I’m 100 pages into Ann Patchett’s State of Wonder and it has me completely hypnotized. Years ago, my husband went to the jungles of the Philippines with Physicians for Peace while I stayed home with my imagination at full steam. It wasn’t exactly a safe area then or now, so I waited anxiously for his one-liner emails (In Lloilo; Made it to Cagayan de Oro) and each of two phone calls. The telephone connection was so bad I could’ve sworn tarantulas had crawled inside the wires to nest. He returned with stories I’d never have believed (even in fiction) if he hadn’t had photos to prove them:
Children and adults waiting outside the clinic for days to be seen by a doctor. The names of those eligible for surgery scrawled on a sheet of paper taped to the wall. Latex surgical gloves washed and hung out to dry for reuse. Friendships made through mirrored ailments. It was beautiful as it was heartbreaking. But I was merely a far-off bystander and truthfully, I’d spent the entire six weeks selfishly wanting him to hurry home. I knew he was doing a good work. I knew the people he helped appreciated him being there, but he’s my husband and not knowing where he was or if he was safe can wear a woman down. I’m no stranger to this feeling. My dad was deployed to both Desert Storm and Iraq, and I can tell you firsthand, it never gets easy—the uncertainty, the worry, the prayerful nights, Please let him be okay. Not until my husband walked into our home could I take a full breath again. And it wasn’t until I looked into the faces of his patients and heard him tell their stories that I began to feel what he had lived. Yet even that was only a fraction of the emotional journey. So reading Patchett’s State of Wonder, I’m able to live a little of my husband’s experience. The Philippines and the Amazon may be geographically a world apart, but the stick of heat and foreignness of the jungle is so similar, I can almost hear the giant beetles clicking beneath the words.
I pulled out my Guayakí Yerba Mate just for the occasion. Yerba Mate translates to “cup of herb” and I’ve long been a fan. It’s got a caffeine kick that can’t be beat. I drink it sparingly—no more than 1-2 cups in a day—or it’s sure to keep me up all night, which is sometimes my intended purpose.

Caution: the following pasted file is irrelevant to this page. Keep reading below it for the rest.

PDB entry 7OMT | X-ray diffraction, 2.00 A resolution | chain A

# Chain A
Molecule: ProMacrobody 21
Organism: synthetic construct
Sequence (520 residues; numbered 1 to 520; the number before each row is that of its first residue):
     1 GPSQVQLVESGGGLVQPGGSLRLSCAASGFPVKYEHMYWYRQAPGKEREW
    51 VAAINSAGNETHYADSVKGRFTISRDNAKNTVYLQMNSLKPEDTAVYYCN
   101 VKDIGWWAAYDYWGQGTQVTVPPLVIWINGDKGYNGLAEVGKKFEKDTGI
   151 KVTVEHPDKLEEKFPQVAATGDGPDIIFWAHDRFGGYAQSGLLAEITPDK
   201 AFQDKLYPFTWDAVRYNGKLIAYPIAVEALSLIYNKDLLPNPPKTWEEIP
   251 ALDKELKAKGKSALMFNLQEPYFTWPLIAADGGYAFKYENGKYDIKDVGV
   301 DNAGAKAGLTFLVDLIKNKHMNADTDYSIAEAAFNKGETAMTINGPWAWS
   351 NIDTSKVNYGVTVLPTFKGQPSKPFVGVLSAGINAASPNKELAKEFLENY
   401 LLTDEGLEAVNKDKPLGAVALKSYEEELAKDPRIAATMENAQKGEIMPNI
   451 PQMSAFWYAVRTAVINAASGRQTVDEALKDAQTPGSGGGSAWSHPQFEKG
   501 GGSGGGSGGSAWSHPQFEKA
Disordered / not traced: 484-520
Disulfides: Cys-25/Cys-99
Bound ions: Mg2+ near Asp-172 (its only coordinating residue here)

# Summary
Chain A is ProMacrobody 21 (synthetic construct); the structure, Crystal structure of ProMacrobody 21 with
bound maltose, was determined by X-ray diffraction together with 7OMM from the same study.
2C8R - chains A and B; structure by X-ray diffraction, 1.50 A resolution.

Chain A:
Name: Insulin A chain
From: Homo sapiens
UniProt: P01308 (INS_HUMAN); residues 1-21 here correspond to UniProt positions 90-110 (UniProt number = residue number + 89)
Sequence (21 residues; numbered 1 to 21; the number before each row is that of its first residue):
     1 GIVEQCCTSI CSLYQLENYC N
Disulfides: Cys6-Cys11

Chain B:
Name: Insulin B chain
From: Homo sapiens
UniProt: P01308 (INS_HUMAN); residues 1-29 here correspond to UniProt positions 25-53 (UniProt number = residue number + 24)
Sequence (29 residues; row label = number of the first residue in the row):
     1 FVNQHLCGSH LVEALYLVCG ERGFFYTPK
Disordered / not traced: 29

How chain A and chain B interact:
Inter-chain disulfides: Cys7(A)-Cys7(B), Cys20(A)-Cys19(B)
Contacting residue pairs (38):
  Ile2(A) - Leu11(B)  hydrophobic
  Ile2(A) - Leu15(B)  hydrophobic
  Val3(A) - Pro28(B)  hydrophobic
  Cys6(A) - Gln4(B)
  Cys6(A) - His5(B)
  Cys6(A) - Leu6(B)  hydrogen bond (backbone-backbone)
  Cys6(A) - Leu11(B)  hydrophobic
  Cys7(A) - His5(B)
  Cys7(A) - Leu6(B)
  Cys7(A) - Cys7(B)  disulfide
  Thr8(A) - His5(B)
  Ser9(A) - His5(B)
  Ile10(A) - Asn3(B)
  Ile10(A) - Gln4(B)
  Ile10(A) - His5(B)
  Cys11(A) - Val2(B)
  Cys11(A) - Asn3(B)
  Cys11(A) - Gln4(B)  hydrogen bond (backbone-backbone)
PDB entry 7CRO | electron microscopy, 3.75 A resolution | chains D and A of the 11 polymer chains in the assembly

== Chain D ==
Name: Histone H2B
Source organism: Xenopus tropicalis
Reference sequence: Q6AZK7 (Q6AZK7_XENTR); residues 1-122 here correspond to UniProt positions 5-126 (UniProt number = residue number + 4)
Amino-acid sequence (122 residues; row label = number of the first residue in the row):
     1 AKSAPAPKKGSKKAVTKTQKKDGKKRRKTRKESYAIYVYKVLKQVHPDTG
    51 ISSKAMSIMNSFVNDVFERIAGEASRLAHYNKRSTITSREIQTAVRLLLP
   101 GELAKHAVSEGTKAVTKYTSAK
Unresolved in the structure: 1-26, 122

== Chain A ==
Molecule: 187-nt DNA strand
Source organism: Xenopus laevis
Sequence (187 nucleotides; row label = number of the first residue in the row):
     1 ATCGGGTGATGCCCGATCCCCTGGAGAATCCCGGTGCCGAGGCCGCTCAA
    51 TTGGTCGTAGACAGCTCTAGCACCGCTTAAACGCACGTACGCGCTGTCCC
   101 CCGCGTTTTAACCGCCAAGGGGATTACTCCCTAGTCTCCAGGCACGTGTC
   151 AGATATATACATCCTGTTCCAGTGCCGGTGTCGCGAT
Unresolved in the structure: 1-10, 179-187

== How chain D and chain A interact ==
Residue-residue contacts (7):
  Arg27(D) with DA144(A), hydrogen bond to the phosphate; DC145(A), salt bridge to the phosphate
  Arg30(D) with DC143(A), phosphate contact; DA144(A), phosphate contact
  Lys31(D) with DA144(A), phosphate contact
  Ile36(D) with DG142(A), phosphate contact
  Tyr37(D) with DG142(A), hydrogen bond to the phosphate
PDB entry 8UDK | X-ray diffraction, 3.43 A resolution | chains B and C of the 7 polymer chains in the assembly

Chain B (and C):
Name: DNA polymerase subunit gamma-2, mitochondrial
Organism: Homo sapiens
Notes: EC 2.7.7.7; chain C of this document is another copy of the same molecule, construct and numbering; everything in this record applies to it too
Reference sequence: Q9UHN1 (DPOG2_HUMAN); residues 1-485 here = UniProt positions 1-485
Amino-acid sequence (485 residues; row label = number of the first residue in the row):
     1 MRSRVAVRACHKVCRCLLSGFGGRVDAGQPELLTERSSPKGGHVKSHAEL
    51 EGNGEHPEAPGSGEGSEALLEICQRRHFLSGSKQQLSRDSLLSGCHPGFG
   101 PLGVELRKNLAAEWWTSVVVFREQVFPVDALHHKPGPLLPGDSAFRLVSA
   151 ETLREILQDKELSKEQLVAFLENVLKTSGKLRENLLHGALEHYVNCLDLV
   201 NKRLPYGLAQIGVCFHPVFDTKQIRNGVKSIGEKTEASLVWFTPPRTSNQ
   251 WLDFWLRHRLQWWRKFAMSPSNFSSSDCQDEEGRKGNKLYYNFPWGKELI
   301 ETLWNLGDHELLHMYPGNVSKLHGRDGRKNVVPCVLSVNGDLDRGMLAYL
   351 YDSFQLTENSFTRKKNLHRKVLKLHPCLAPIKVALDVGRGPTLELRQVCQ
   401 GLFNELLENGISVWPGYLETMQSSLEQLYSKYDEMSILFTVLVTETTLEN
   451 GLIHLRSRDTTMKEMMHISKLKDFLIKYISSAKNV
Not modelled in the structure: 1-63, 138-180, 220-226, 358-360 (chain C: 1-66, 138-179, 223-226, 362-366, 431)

Here’s what the packaging says:
Sustainably sourced from preserved rainforests and reforestation projects in Argentina, Paraguay, and Brazil, our Traditional Yerba Mate boasts a rich and robust mate flavor, toasty aroma, and a balanced finished… yerba mate boasts 24 vitamins and minerals, 15 amino acids and abundant antioxidants… Of the six commonly used stimulants in the world, yerba mate, coffee, tea, kola nut, cocoa and guarana, yerba mate, with naturally occurring caffeine, triumphs as the most balanced, delivering both energy and nutrition.
(The delicate semantics crack me up: “commonly used stimulants.” Let it be noted for those using something a bit more… pharmaceutical.)
Yerba Mate is made by steeping the dry leaves of the mate herb in hot water. It is the beverage of choice in Brazil where they drink it from a hollow gourd with a metal straw. The flavor is extremely grassy, so be prepared for something akin to a robust green tea. Whatever you do, do not to use boiling water or you’ll burn the leaves and the tea will be horribly bitter. Some mates have flavor additions (peppermint or citrus) but I prefer the traditional. If I want peppermint tea, I’ll drink peppermint tea. Mate can also be iced and sweetened. That’s how I’m drinking it now.
Sarah’s Sipping Summary:
The novel inspired me to brew this tea, so of course it’s the perfect fit. I’m only in the fourth chapter, but I wonder if Patchett will have her main character, Marina, sip a cup in the Amazon. I imagine the venerated and slightly tyrannical Dr. Swenson would be an avid drinker. She sounds like the kind of lady hopped up on herb juice.
Cheers, my dears! Sarah